Ben Russell hears college funding chiefs break the bad news.
Colleges need an immediate Pounds 200 million injection just to stand still, further education funding chiefs told MPs this week.
But the cash would do nothing to further Prime Minister Tony Blair's vision of getting an extra 500,000 people into further and higher education, according to a submission from the Further Education Funding Council.
FEFC officials estimate that the cash is needed simply to maintain student numbers at last year's level while staving off further cuts in colleges.
The figures form part of the FEFC's submission to the powerful Commons select committee on education which started a high-level inquiry into FE funding this week.
The inquiry comes as new projections show an unprecedented number of colleges falling into financial trouble. Latest figures show 57 per cent of colleges are either financially vulnerable or weak - up from just 30 per cent of colleges in 1994.
FEFC chief executive Professor David Melville told MPs the situation was "worrying" and could only get worse.
Colleges are currently reeling from the effects of Pounds 100m budget cuts imposed last year. Professor Melville said numbers in FE had fallen for the first time since colleges won their independence.
He told MPs the FEFC was currently developing a strategy to deal with the new spate of college mergers - and was encouraging colleges in urban areas to discuss partnerships and full mergers as a way of rationalising the system.
"We are looking at the most obvious areas and putting the data together. We are encouraging colleges to look at it together," he said, emphasising that the FEFC had a responsibility to secure education, rather than the future of individual institutions.
He said colleges had responded well to the idea of partnerships to raise participation in education - something proposed by barrister Helena Kennedy in her report on FE, published earlier this year.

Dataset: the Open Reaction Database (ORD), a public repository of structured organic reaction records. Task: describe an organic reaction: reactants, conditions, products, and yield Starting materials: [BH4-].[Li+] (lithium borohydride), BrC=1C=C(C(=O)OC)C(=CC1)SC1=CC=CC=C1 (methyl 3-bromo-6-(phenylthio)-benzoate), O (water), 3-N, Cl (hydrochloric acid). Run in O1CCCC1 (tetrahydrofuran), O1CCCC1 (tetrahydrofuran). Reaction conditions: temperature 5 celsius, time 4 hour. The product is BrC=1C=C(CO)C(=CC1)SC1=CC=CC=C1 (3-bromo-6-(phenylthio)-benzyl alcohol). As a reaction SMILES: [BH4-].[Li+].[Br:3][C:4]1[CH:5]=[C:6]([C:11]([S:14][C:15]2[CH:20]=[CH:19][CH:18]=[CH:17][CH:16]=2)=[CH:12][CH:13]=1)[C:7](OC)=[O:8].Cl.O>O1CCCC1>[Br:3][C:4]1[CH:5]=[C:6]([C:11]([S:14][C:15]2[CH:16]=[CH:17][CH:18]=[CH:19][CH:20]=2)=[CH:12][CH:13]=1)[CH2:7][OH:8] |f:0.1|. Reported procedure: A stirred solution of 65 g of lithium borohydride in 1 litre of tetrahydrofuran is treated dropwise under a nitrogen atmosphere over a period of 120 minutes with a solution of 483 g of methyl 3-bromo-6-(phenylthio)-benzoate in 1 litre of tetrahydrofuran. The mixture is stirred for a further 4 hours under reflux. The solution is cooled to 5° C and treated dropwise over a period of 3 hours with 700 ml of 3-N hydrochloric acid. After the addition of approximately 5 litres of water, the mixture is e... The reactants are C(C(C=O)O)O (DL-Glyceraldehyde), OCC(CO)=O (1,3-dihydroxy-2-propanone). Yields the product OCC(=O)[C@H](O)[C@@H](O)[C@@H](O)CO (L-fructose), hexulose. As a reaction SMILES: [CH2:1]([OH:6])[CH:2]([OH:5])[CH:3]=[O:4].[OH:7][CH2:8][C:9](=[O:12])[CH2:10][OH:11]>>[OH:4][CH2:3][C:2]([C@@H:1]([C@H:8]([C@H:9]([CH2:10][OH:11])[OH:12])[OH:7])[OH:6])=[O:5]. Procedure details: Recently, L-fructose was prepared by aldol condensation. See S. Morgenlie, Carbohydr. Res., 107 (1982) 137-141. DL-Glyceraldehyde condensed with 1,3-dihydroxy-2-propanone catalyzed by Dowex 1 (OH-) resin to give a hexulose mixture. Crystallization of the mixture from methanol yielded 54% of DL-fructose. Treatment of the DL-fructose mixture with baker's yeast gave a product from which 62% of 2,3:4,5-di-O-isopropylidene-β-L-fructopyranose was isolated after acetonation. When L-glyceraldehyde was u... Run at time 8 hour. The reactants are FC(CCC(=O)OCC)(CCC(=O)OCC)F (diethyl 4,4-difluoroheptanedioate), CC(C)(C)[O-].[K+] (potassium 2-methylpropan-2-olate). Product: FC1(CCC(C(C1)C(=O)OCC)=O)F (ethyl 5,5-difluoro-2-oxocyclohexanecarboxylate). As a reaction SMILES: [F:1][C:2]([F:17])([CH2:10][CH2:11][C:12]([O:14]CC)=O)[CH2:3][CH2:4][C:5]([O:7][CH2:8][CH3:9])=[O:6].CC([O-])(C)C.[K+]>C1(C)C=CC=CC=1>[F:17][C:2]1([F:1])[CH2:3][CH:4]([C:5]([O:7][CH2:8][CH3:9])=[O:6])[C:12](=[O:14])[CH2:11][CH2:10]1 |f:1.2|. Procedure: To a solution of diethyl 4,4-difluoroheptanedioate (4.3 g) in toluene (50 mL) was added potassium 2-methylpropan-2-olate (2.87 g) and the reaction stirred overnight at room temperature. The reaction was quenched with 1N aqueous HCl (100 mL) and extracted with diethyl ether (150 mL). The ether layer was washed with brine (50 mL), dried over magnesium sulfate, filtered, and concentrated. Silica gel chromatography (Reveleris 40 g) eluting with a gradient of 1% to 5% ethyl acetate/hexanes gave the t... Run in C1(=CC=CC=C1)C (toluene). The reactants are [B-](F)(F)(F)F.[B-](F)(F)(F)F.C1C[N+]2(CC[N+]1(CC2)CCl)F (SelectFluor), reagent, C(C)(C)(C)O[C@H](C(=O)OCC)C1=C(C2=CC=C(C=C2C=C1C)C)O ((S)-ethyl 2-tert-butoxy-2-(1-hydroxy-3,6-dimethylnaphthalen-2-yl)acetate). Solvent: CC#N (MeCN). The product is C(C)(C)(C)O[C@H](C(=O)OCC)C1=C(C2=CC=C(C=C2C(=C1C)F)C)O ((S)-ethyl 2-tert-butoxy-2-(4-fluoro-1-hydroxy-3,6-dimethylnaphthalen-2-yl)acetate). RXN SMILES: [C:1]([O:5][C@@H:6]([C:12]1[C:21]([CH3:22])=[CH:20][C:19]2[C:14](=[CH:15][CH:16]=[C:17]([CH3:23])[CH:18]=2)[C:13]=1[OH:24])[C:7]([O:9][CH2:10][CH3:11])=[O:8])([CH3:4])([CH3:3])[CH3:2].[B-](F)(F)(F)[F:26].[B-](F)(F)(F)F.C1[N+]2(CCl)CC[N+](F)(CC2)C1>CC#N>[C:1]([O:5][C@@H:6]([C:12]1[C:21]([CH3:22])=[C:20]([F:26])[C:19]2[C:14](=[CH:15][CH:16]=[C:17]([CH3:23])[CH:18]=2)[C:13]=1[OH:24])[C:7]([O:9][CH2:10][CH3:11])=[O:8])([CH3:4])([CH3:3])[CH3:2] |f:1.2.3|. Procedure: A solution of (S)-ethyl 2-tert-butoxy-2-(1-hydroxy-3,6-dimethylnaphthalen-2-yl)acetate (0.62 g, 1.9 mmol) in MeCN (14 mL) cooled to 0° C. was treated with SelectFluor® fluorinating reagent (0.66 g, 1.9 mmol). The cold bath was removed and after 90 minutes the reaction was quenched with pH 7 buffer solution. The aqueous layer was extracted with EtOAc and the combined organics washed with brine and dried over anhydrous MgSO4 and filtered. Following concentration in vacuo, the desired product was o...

Scores of colleges have applied to form pathfinder partnerships, and win special funding to attract more people into college.
He confirmed the assertion from Liberal Democrat education spokesman Don Foster that no body had overall responsibility for planning in further education.
But he said work was already under way to reform the way colleges are funded to give priority to the most underprivileged groups.
He said: "FE is the major contributor to the national targets and it is also the sector which makes good literacy and numeracy deficits left over from schooling. Further education and lifelong learning are synonymous; indeed FE can truly claim to be the only comprehensive platform for lifelong learning. "
He said it was "a sector whose time must come if the country is to recover its overall competitive edge and move to a socially inclusive society".
The Association of Colleges this week sent Education and Employment Secretary David Blunkett a demand for Pounds 231m, the amount the association claims colleges need to stay afloat in the next financial year.
AOC chief executive Roger Ward said: "Colleges educate more 16 to 19-year-olds than schools and they train millions of adults wanting to improve their qualifications to get off and stay off benefit. But this year, because of funding cuts we are turning away up to 250,000 students, from 16-year-olds wanting to do A-levels to adults improving their technical qualifications.
"At the moment two-thirds of colleges are trading at a loss and one in five is technically insolvent."
He said money was needed to meet Government targets to bring more people into education, as well as repairing poor buildings and plug the gap left by the near-disappearance of discretionary grants.